Billy Missi, Warup (drum)

Billy Missi, Warup (drum)

$350.00

Linocut, handcoloured
Edition of 90, 2007
Published by Djumbunji Press KickArts Fine Art Printmaking
Image size: 305mm x 405mm
Paper size: 510mm x 650mm
Paper type: Arches BFK 300 GSM
Ink type: Van Son
Printed by: Ron McBurnie

Billy Missi, 1970- 2012, was from Kubin Village, Moa Island in Zenadh-Kes (the Torres Strait). His solo exhibition Urapun Kai Buai (One Big Kin) focuses on family and cultural protocols, and the artist's contemporary life experiences growing up in Zenadh-Kes. Missi is known as one of the leading printmakers of this region, having exhibited widely and achieved both national and international acclaim. He comes from a respected family of art practitioners and choreographers, from the tribes of Wagedagam, Geomu and Panai in Malu Lilgal (Western Torres Strait). His work is based on reasons for survival. He states: "The Torres Strait has a complex history and culture, vegetation and eco systems that work with the phases of the moon, so the livelihood of people in that region is based on, and strongly connected with the natural surroundings, hunting and gathering, identifying foods. Its why our people have continued to pass on traditional stories and cultural traditions".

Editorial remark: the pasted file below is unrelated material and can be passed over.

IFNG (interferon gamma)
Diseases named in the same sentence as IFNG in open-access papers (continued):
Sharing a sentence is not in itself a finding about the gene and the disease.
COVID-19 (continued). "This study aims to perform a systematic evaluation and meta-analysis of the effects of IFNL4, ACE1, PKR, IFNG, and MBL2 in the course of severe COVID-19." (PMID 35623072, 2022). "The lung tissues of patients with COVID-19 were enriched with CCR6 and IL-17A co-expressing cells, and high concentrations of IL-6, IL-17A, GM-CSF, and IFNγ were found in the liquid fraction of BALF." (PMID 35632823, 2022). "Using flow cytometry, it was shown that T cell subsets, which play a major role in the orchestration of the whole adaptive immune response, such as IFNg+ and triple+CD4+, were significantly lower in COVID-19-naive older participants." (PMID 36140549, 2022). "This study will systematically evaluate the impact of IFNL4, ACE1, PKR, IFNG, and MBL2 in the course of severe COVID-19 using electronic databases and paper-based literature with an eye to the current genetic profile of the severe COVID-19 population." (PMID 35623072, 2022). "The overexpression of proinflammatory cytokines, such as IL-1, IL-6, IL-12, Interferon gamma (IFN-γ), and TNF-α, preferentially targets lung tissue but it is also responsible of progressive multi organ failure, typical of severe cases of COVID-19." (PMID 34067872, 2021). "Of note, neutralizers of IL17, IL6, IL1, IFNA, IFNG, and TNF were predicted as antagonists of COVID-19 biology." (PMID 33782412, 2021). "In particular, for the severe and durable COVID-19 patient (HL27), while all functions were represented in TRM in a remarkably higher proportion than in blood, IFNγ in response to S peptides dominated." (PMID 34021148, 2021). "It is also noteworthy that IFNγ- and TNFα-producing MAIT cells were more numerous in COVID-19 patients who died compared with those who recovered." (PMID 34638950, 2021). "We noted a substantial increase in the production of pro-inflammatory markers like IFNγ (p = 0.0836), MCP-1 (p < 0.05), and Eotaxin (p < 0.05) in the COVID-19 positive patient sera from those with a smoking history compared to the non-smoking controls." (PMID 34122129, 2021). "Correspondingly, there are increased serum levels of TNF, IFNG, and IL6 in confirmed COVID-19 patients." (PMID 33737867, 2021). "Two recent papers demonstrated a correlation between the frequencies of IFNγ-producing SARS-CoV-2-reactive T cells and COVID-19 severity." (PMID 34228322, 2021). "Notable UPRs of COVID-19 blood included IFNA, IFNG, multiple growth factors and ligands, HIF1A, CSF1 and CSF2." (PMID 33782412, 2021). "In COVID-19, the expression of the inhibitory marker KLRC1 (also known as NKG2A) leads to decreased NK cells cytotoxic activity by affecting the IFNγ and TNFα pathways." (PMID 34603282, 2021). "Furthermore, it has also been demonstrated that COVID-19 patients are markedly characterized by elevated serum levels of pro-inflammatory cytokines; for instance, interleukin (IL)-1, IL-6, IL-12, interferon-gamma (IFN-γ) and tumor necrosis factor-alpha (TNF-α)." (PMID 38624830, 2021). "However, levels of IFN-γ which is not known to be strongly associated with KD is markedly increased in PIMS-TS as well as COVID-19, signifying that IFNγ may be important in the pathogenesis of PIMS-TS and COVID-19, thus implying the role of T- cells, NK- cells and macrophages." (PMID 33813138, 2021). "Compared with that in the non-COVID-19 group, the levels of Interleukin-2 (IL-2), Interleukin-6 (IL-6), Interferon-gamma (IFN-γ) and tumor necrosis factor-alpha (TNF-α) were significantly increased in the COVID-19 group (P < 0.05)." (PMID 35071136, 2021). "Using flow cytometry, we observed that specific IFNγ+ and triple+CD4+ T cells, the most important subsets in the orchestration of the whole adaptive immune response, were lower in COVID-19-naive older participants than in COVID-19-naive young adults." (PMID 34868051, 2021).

Story: "The Warup (drum) is one of the Torres Strait's main ceremonial items. It is used in traditional dances and other ritual performances.
In the Torres Strait some Warups are made on the Islands and some have been traded from the Western Province of Papua New Guinea. They are made out of a special tree which grows in the dense woodlands surrounding the salt pan areas behind the coastal mangroves.
The skins on the drum come from large goannas which roam the beaches and feed on fresh turtle eggs. The Warups are then decorated with cassowary feathers and bees' wax and carved with traditional designs which either represent the tribe or what the actual ceremony is about.
The Warup gives the impression of thunder and usually orchestrates the moves at dance ceremonies.
Today we still use the drums on our Islands and pass on the knowledge to our children of how significant this ceremonial item is. The craftsmen making the drums on the Islands are passing on the wonderful skills of carving as well."